The freedom of a country can only be measured by its respect for the rights of its citizens, and it’s my conviction that these rights are in fact limitations of state power that define exactly where and when a government may not infringe into that domain of personal or individual freedoms that during the American Revolution was called “liberty” and during the Internet Revolution is called “privacy.”

Peering at life through a window can ultimately abstract us from our actions and limit any meaningful confrontation with their consequences.

I was young, and while my curiosity was pure, it was also, in retrospect, pretty psychologically revealing, in that some of my earliest hacking attempts were directed toward allaying my neuroses. The more I came to know about the fragility of computer security, the more I worried over the consequences of trusting the wrong machine. As a teenager, my first hack that ever courted trouble dealt with a fear that suddenly became all I could think about: the threat of a full-on, scorched-earth nuclear holocaust.

When I was a teen, I think I was a touch too enamored of the idea that life’s most important questions are binary, meaning that one answer is always Right, and all the rest of the answers are Wrong. I think I was enchanted by the model of computer programming, whose questions can only be answered in one of two ways: 1 or 0, the machine-code version of Yes or No, True or False.

In the 1990s, the Internet had yet to fall victim to the greatest iniquity in digital history: the move by both government and businesses to link, as intimately as possible, users’ online personas to their offline legal identity.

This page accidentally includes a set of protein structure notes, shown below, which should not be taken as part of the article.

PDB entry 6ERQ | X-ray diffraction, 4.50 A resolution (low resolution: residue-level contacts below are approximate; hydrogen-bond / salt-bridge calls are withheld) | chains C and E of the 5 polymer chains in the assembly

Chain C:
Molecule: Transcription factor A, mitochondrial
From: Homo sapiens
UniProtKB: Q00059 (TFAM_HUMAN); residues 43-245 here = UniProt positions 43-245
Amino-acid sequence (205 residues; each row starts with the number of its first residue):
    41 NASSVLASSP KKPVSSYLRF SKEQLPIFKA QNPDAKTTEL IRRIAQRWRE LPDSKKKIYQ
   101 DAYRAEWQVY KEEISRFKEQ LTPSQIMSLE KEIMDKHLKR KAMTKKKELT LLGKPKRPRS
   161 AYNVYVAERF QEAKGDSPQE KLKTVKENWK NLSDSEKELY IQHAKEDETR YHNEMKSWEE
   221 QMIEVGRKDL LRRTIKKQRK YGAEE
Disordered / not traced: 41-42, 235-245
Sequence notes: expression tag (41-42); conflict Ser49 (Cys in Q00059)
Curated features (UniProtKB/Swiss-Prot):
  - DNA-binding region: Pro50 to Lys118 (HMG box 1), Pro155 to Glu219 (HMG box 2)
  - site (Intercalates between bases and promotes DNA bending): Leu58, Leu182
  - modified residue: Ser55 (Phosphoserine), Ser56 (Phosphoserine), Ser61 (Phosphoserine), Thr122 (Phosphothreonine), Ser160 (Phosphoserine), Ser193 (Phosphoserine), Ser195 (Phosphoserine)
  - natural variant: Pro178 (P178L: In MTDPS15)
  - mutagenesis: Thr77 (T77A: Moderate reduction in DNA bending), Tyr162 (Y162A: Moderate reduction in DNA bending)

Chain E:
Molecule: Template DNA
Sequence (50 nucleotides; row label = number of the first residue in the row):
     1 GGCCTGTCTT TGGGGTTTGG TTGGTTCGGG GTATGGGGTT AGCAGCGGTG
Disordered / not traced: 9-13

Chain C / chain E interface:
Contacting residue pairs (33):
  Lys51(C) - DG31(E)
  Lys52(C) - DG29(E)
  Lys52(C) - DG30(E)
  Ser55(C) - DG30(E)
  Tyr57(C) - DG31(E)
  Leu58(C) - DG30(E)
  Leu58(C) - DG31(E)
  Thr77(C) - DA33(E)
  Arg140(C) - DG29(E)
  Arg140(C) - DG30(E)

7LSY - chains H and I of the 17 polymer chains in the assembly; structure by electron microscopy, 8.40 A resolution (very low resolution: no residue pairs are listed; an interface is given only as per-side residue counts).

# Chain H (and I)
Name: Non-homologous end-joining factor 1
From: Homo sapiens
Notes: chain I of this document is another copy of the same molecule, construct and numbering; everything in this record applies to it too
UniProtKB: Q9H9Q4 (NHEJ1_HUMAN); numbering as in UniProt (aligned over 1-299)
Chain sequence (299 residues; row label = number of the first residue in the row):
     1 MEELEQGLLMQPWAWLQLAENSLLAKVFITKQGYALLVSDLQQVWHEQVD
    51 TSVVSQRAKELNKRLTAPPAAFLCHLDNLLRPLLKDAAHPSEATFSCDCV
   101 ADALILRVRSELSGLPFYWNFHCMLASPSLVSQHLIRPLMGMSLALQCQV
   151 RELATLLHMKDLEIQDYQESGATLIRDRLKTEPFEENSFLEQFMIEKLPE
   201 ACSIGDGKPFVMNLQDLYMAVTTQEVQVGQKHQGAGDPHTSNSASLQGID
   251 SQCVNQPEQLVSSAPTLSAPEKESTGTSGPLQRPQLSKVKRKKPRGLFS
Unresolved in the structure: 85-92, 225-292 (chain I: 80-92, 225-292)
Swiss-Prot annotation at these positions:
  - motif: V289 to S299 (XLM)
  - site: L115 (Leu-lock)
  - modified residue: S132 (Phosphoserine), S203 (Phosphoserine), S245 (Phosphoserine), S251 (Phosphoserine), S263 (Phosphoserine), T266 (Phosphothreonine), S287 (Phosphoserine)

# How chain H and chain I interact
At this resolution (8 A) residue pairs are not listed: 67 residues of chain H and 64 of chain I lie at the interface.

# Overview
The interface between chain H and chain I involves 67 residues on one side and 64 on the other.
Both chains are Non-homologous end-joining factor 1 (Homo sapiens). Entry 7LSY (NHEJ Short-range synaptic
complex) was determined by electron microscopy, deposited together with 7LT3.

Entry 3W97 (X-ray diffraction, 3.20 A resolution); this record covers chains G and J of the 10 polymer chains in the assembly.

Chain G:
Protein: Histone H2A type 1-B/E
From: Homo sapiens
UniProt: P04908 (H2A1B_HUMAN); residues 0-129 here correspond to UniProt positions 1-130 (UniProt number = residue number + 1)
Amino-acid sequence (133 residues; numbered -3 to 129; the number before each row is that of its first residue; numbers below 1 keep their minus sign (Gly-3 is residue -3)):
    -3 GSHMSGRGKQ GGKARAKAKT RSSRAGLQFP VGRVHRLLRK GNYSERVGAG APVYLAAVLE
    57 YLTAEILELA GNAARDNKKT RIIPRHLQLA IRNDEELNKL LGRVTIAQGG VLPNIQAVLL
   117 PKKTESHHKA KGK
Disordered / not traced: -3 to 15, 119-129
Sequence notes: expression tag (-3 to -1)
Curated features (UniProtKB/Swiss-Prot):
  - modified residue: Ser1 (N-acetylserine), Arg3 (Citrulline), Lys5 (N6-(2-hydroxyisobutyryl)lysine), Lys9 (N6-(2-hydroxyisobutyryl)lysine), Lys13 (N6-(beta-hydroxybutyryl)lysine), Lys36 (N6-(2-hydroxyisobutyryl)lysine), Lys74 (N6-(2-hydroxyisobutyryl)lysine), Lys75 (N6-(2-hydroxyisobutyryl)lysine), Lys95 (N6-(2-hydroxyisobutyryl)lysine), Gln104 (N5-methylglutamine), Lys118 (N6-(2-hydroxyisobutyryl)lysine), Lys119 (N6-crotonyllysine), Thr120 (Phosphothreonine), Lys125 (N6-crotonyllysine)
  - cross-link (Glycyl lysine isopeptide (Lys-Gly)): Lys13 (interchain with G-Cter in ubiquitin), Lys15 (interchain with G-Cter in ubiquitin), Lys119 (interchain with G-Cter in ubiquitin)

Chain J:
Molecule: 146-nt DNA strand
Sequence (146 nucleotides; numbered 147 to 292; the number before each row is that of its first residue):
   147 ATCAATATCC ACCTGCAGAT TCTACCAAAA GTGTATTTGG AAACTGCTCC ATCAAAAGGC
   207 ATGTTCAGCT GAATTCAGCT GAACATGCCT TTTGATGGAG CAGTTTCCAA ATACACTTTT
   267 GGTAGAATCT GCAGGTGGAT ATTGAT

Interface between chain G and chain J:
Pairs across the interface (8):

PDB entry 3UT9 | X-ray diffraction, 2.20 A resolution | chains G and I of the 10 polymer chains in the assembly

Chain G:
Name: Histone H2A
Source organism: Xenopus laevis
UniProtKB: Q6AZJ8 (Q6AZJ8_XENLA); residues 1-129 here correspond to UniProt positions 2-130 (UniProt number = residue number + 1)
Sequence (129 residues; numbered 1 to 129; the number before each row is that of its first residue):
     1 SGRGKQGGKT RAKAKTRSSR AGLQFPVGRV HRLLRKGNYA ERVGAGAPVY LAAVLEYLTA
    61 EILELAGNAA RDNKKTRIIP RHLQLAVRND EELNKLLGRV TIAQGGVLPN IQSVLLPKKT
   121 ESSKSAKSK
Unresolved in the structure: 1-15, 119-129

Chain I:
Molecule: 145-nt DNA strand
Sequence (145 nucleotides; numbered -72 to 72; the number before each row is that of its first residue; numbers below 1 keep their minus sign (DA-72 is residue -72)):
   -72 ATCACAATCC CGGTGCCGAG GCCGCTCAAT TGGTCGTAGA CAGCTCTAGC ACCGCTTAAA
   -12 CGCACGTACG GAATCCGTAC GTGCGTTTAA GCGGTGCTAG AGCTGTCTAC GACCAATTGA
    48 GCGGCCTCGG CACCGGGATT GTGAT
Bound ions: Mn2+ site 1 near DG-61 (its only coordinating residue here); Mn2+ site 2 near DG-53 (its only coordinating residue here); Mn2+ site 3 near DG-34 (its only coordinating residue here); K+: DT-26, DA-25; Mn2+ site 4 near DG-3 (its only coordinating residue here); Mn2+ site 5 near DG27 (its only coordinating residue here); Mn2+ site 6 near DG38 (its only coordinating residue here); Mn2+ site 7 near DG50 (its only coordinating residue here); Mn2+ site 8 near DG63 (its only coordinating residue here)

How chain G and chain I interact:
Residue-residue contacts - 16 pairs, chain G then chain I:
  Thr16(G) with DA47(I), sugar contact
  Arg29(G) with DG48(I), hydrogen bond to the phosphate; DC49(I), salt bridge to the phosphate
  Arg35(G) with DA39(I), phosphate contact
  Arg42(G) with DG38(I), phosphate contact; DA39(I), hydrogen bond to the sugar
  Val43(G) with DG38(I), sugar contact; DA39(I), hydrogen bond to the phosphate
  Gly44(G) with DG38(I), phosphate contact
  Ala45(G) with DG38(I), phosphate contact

Once the ubiquity of collection was combined with the permanency of storage, all any government had to do was select a person or a group to scapegoat and go searching – as I’d gone searching through the agency’s files – for evidence of a suitable crime

This, to my thinking, actually represented the great nexus of the Intelligence Community and the tech industry: both are entrenched and unelected powers that pride themselves on maintaining absolute secrecy about their developments. Both believe that they have the solutions for everything, which they never hesitate to unilaterally impose. Above all, they both believe that these solutions are inherently apolitical, because they’re based on data, whose prerogatives are regarded as preferable to the chaotic whims of the common citizen.

The fact is, no one with a biography like mine ever comes comfortably to autobiography. It’s hard to have spent so much of my life trying to avoid identification, only to turn around completely and share “personal disclosures” in a book.

America’s fundamental laws exist to make the job of law enforcement not easier but harder. This isn’t a bug, it’s a core feature of democracy.

I had hoped to serve my country, but instead I went to work for it. This is not a trivial distinction.

Instead, I was resolved to bring to light a single, all-encompassing fact: that my government had developed and deployed a global system of mass surveillance without the knowledge or consent of its citizenry.

The NSA’s surveillance programs, its domestic surveillance programs in particular, flouted the Fourth Amendment completely.

Ultimately, every language, including English, demonstrates its culture’s relationship to power by how it chooses to define the act of disclosure. Even the nautically derived English words that seem neutral and benign frame the act from the perspective of the institution that perceives itself wronged, not of the public that the institution has failed.

Grab yourself Permanent Record book by Edward Snowden

You can a documentary about him, too following:

Until next time.
Happy reading!